Economists agree that failure to lift the nation’s debt ceiling would be disastrous.

Should Congress and President Obama fail to reach an agreement by Thursday — the deadline when the government contends it would run out of money — it reportedly would send economic shockwaves around the world.

But what exactly is the debt ceiling, why is its role in the latest economic crisis so crucial, and why might some of those shockwaves stemming from a potential default hit particularly hard in Connecticut?

What is the debt ceiling and where did it come from?

The federal government borrows money each year to meet its obligations, selling Treasury bonds to investors. The ceiling is the limit, set by Congress, on how much the government can borrow.

Though the cost of interest on the national debt grabs plenty of headlines, other obligations at stake include Social Security, Medicare and Medicaid, and countless other operating expenses.

Congress first established the ceiling in 1917 amid concerns about the overall price tag of waging World War I, setting a limit of $11.5 billion. It has raised the ceiling 74 times since March 1962, and 10 times since 2001.

U.S. has hit the ceiling already

Technically, the country already has bumped its head on the ceiling twice in the last year.

It reached a $16.4 trillion limit Dec. 31, a few days before federal officials averted the so-called fiscal cliff — an economic nightmare characterized by major tax hikes and budget cuts imposed simultaneously.

Congress and the president would agree shortly thereafter to suspend the ceiling temporarily.

But the ceiling returned May 19 — now slightly higher at $16.7 trillion to reflect the borrowing during the suspension — and government borrowing again had reached its limit.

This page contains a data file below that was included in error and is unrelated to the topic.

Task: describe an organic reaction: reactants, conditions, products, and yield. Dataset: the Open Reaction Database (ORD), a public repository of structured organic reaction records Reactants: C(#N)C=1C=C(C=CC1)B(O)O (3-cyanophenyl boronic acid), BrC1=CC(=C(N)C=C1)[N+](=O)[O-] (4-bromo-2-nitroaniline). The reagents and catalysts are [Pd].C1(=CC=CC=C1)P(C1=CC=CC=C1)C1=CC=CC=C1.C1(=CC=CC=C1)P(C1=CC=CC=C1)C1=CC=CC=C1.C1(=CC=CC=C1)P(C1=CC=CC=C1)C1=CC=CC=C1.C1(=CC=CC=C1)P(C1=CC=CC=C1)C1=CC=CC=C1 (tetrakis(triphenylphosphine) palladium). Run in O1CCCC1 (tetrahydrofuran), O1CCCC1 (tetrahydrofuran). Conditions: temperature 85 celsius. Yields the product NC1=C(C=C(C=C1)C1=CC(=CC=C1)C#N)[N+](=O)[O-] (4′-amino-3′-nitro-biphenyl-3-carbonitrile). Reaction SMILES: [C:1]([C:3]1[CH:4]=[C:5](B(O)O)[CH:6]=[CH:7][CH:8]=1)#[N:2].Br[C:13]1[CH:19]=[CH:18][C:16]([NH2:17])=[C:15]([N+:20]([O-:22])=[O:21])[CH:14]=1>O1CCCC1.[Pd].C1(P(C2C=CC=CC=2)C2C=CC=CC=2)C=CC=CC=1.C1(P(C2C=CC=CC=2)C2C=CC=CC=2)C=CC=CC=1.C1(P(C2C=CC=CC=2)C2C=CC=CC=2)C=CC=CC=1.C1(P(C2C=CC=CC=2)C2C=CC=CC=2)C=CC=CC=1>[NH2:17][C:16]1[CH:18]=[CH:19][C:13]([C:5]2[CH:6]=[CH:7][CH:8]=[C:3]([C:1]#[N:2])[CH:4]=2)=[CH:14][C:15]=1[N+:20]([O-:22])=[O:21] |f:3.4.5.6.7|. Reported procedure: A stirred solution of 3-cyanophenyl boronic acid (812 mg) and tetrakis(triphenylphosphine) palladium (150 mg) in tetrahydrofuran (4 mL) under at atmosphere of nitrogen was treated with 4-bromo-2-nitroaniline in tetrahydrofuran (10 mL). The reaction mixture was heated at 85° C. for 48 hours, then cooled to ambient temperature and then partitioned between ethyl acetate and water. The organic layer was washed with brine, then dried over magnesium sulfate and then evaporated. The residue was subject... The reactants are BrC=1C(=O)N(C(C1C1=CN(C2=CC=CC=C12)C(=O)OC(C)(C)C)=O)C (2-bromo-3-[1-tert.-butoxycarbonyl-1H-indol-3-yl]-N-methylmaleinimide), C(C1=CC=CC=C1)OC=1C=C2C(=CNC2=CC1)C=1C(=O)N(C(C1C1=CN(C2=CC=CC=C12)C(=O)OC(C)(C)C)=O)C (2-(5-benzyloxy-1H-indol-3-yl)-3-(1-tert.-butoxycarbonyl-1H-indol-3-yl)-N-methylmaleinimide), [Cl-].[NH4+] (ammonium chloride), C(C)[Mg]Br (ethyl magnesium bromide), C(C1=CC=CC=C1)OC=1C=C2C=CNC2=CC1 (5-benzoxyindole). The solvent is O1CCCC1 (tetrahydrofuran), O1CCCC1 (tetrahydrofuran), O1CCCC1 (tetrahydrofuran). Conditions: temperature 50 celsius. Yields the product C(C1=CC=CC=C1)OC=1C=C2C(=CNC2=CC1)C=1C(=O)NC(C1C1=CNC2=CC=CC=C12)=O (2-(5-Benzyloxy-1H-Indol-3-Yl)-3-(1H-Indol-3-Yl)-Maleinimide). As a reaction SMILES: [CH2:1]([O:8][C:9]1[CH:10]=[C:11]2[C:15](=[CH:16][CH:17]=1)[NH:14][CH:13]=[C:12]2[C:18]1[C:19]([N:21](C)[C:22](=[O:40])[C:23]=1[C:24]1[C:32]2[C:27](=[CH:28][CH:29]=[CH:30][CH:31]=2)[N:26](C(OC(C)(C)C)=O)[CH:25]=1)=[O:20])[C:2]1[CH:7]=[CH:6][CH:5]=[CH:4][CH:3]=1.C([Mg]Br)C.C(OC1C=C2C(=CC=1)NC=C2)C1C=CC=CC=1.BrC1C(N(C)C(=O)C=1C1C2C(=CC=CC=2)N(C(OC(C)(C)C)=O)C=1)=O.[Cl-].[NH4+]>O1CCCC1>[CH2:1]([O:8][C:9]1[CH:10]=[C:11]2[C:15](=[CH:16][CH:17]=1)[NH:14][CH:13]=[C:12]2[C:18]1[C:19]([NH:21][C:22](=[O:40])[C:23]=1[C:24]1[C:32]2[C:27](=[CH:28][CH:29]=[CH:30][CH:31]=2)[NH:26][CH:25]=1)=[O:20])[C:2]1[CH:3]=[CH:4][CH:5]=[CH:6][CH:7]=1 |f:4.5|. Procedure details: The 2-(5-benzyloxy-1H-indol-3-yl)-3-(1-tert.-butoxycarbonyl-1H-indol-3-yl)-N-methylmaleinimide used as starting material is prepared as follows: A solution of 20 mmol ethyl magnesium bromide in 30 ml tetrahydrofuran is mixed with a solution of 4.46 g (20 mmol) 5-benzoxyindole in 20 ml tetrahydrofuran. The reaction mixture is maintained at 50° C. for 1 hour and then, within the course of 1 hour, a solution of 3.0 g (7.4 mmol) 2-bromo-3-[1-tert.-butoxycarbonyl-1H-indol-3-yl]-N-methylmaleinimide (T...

The Treasury Department had been using what it calls “extraordinary measures” to juggle the country’s finances and stall for time since then. These include suspending sales of certain Treasury securities — which led one Wall Street agency to order the first credit rating downgrade in the country’s history.

And experts say this extra time runs out Thursday.

What happens when the nation runs out of cash?

No one is precisely sure because it never has happened before, but experts agree the government would have to withhold a range of payments.

Those in jeopardy include: Social Security checks, payments to health care providers and numerous government programs and services.

Donald Klepper-Smith, a veteran economist with Data Core Partners in New Haven, noted that a recent NBC-Wall Street Journal poll already showed, by a more than two-to-one ratio, that consumers believe the economy is deteriorating.

But while economists say this would shatter consumer and business confidence and weaken the economy, a potential U.S. default on payments to its investors would be devastating.

Why is a default on debt so dangerous?

Because it never has happened before, a national failure to cover debts almost guarantees a new — and long-term, if not permanent — increase in borrowing costs for the U.S. in the future.

Investors “going forward would build a risk premium into our long-term debt,” Klepper-Smith said. “That opens a can of worms nobody wants to look at.”